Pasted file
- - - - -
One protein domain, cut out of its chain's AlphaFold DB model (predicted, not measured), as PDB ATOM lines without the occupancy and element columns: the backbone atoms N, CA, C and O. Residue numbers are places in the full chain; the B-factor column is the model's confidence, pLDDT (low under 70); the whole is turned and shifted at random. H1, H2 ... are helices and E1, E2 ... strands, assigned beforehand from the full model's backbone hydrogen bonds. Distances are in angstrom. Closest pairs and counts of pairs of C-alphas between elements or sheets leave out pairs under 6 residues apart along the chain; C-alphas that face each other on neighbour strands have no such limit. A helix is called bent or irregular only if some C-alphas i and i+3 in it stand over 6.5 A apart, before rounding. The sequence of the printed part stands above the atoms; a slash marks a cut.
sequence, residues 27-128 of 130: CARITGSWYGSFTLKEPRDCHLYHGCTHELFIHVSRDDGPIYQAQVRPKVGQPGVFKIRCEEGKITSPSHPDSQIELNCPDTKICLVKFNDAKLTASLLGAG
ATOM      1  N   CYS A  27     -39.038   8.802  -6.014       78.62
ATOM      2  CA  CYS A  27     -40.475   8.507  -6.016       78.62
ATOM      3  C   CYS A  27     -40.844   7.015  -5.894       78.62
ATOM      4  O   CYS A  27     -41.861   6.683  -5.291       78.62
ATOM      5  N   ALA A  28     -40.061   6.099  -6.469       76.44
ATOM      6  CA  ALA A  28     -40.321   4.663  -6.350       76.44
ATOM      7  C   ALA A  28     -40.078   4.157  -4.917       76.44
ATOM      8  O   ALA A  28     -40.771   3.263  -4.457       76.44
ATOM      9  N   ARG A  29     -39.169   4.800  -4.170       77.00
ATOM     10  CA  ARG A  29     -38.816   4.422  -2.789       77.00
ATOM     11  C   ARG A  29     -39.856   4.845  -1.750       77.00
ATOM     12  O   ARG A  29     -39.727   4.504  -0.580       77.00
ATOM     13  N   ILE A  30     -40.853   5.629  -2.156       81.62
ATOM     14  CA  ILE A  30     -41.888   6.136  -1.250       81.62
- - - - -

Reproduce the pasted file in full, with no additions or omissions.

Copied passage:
One protein domain, cut out of its chain's AlphaFold DB model (predicted, not measured), as PDB ATOM lines without the occupancy and element columns: the backbone atoms N, CA, C and O. Residue numbers are places in the full chain; the B-factor column is the model's confidence, pLDDT (low under 70); the whole is turned and shifted at random. H1, H2 ... are helices and E1, E2 ... strands, assigned beforehand from the full model's backbone hydrogen bonds. Distances are in angstrom. Closest pairs and counts of pairs of C-alphas between elements or sheets leave out pairs under 6 residues apart along the chain; C-alphas that face each other on neighbour strands have no such limit. A helix is called bent or irregular only if some C-alphas i and i+3 in it stand over 6.5 A apart, before rounding. The sequence of the printed part stands above the atoms; a slash marks a cut.
sequence, residues 27-128 of 130: CARITGSWYGSFTLKEPRDCHLYHGCTHELFIHVSRDDGPIYQAQVRPKVGQPGVFKIRCEEGKITSPSHPDSQIELNCPDTKICLVKFNDAKLTASLLGAG
ATOM      1  N   CYS A  27     -39.038   8.802  -6.014       78.62
ATOM      2  CA  CYS A  27     -40.475   8.507  -6.016       78.62
ATOM      3  C   CYS A  27     -40.844   7.015  -5.894       78.62
ATOM      4  O   CYS A  27     -41.861   6.683  -5.291       78.62
ATOM      5  N   ALA A  28     -40.061   6.099  -6.469       76.44
ATOM      6  CA  ALA A  28     -40.321   4.663  -6.350       76.44
ATOM      7  C   ALA A  28     -40.078   4.157  -4.917       76.44
ATOM      8  O   ALA A  28     -40.771   3.263  -4.457       76.44
ATOM      9  N   ARG A  29     -39.169   4.800  -4.170       77.00
ATOM     10  CA  ARG A  29     -38.816   4.422  -2.789       77.00
ATOM     11  C   ARG A  29     -39.856   4.845  -1.750       77.00
ATOM     12  O   ARG A  29     -39.727   4.504  -0.580       77.00
ATOM     13  N   ILE A  30     -40.853   5.629  -2.156       81.62
ATOM     14  CA  ILE A  30     -41.888   6.136  -1.250       81.62